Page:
“We would like to get the jump on creating a state-wide co-op,” he said, adding that different groups of growers could act as separate divisions.

Such a large co-op would give the producers a lot of clout, Wilson said.

“There is a significant market,” he said.

Wilson, Christensen and others were also meeting with representatives from state agencies this week to discuss the permitting processes, land-use and other regulation issues.

Larry Meyer, Argus Observer –


Oregon House Approves Scaled-Back Green Tax Credits

Oregon lawmakers are trying again to scale back tax credits for renewable energy projects. Governor Ted Kulongoski vetoed their first attempt last year.

The Oregon House approved a new version of the bill Wednesday and this time, the governor’s on board. Chris Lehman reports.

The Business Energy Tax Credit has been around since the late 70’s but three years ago lawmakers sweetened the deal.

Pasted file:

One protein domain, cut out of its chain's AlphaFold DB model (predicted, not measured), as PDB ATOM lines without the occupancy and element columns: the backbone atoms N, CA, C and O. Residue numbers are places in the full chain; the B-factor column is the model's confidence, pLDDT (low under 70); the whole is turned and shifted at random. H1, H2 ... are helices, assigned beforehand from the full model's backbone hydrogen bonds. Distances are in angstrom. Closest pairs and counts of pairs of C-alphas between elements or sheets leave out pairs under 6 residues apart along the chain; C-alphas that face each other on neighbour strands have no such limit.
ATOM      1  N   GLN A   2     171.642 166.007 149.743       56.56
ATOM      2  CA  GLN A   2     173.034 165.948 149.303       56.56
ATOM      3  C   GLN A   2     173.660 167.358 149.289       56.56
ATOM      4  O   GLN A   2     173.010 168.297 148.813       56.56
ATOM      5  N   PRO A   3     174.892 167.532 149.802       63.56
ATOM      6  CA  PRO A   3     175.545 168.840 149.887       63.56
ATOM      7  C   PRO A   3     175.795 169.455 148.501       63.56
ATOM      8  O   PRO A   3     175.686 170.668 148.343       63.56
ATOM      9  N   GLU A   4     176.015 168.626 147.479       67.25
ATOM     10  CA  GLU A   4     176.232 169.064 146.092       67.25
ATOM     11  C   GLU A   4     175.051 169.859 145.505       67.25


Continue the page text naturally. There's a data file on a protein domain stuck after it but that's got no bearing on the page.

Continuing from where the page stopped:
They wanted to entice more renewable energy companies to invest in the state.

In that sense, it worked. But it ended up giving away more than lawmakers expected.

This measure would cap the credit, and save the state an estimated $55 million in the current budget.

Republican Representative Vicki Berger says it was a case of unintended consequences.

Vicki Berger: “We are on the map in terms of this kind of technology, which is a very good thing. But we do need to be sensitive to the fact that it can run away with our budget.”

The bill required approval by a three-fifths majority since scaling back a credit is considered a tax increase.It passed 59-to-1.

Governor Kulongoski issued a statement saying he’d sign the bill if it clears the Senate.

Chris Lehman, OPB News –